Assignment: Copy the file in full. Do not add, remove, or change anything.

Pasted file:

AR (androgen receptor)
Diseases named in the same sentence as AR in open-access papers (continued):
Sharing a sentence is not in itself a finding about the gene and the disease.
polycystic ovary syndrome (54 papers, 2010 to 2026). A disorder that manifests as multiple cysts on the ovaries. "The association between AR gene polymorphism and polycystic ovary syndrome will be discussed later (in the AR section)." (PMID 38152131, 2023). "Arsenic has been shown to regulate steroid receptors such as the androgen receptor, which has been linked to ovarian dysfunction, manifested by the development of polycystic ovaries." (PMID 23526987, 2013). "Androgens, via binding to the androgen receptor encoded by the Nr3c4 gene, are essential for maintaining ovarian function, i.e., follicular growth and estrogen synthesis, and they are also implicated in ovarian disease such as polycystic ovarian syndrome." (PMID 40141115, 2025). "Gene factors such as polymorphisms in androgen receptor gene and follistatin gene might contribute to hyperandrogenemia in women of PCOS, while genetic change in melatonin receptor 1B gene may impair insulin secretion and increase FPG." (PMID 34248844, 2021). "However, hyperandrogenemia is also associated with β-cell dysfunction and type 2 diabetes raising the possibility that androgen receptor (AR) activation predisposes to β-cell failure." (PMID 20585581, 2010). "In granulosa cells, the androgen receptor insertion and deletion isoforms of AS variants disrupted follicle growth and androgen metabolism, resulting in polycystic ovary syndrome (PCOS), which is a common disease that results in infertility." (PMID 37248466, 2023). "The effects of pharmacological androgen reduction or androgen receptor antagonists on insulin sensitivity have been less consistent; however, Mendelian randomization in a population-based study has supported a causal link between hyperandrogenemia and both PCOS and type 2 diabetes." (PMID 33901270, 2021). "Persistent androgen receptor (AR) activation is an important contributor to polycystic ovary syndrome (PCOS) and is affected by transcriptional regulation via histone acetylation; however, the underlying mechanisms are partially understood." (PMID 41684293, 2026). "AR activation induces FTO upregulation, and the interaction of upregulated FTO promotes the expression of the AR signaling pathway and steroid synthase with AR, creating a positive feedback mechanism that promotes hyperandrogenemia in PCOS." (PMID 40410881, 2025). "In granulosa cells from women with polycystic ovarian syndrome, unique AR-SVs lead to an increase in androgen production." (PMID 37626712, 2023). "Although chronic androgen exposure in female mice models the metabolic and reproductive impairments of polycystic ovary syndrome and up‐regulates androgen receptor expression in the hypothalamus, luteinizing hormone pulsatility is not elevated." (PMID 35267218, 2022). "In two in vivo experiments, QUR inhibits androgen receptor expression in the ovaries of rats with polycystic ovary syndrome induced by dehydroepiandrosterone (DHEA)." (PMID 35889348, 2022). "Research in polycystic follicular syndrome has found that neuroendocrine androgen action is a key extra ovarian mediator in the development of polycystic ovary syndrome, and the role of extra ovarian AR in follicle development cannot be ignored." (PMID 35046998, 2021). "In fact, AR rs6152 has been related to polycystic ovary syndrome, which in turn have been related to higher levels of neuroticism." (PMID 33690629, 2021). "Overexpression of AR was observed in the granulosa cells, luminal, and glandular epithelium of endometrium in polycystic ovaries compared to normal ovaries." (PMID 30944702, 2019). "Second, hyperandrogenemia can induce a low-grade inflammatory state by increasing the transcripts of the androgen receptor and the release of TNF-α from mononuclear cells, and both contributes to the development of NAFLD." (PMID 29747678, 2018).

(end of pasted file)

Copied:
AR (androgen receptor)
Diseases named in the same sentence as AR in open-access papers (continued):
Sharing a sentence is not in itself a finding about the gene and the disease.
polycystic ovary syndrome (54 papers, 2010 to 2026). A disorder that manifests as multiple cysts on the ovaries. "The association between AR gene polymorphism and polycystic ovary syndrome will be discussed later (in the AR section)." (PMID 38152131, 2023). "Arsenic has been shown to regulate steroid receptors such as the androgen receptor, which has been linked to ovarian dysfunction, manifested by the development of polycystic ovaries." (PMID 23526987, 2013). "Androgens, via binding to the androgen receptor encoded by the Nr3c4 gene, are essential for maintaining ovarian function, i.e., follicular growth and estrogen synthesis, and they are also implicated in ovarian disease such as polycystic ovarian syndrome." (PMID 40141115, 2025). "Gene factors such as polymorphisms in androgen receptor gene and follistatin gene might contribute to hyperandrogenemia in women of PCOS, while genetic change in melatonin receptor 1B gene may impair insulin secretion and increase FPG." (PMID 34248844, 2021). "However, hyperandrogenemia is also associated with β-cell dysfunction and type 2 diabetes raising the possibility that androgen receptor (AR) activation predisposes to β-cell failure." (PMID 20585581, 2010). "In granulosa cells, the androgen receptor insertion and deletion isoforms of AS variants disrupted follicle growth and androgen metabolism, resulting in polycystic ovary syndrome (PCOS), which is a common disease that results in infertility." (PMID 37248466, 2023). "The effects of pharmacological androgen reduction or androgen receptor antagonists on insulin sensitivity have been less consistent; however, Mendelian randomization in a population-based study has supported a causal link between hyperandrogenemia and both PCOS and type 2 diabetes." (PMID 33901270, 2021). "Persistent androgen receptor (AR) activation is an important contributor to polycystic ovary syndrome (PCOS) and is affected by transcriptional regulation via histone acetylation; however, the underlying mechanisms are partially understood." (PMID 41684293, 2026). "AR activation induces FTO upregulation, and the interaction of upregulated FTO promotes the expression of the AR signaling pathway and steroid synthase with AR, creating a positive feedback mechanism that promotes hyperandrogenemia in PCOS." (PMID 40410881, 2025). "In granulosa cells from women with polycystic ovarian syndrome, unique AR-SVs lead to an increase in androgen production." (PMID 37626712, 2023). "Although chronic androgen exposure in female mice models the metabolic and reproductive impairments of polycystic ovary syndrome and up‐regulates androgen receptor expression in the hypothalamus, luteinizing hormone pulsatility is not elevated." (PMID 35267218, 2022). "In two in vivo experiments, QUR inhibits androgen receptor expression in the ovaries of rats with polycystic ovary syndrome induced by dehydroepiandrosterone (DHEA)." (PMID 35889348, 2022). "Research in polycystic follicular syndrome has found that neuroendocrine androgen action is a key extra ovarian mediator in the development of polycystic ovary syndrome, and the role of extra ovarian AR in follicle development cannot be ignored." (PMID 35046998, 2021). "In fact, AR rs6152 has been related to polycystic ovary syndrome, which in turn have been related to higher levels of neuroticism." (PMID 33690629, 2021). "Overexpression of AR was observed in the granulosa cells, luminal, and glandular epithelium of endometrium in polycystic ovaries compared to normal ovaries." (PMID 30944702, 2019). "Second, hyperandrogenemia can induce a low-grade inflammatory state by increasing the transcripts of the androgen receptor and the release of TNF-α from mononuclear cells, and both contributes to the development of NAFLD." (PMID 29747678, 2018).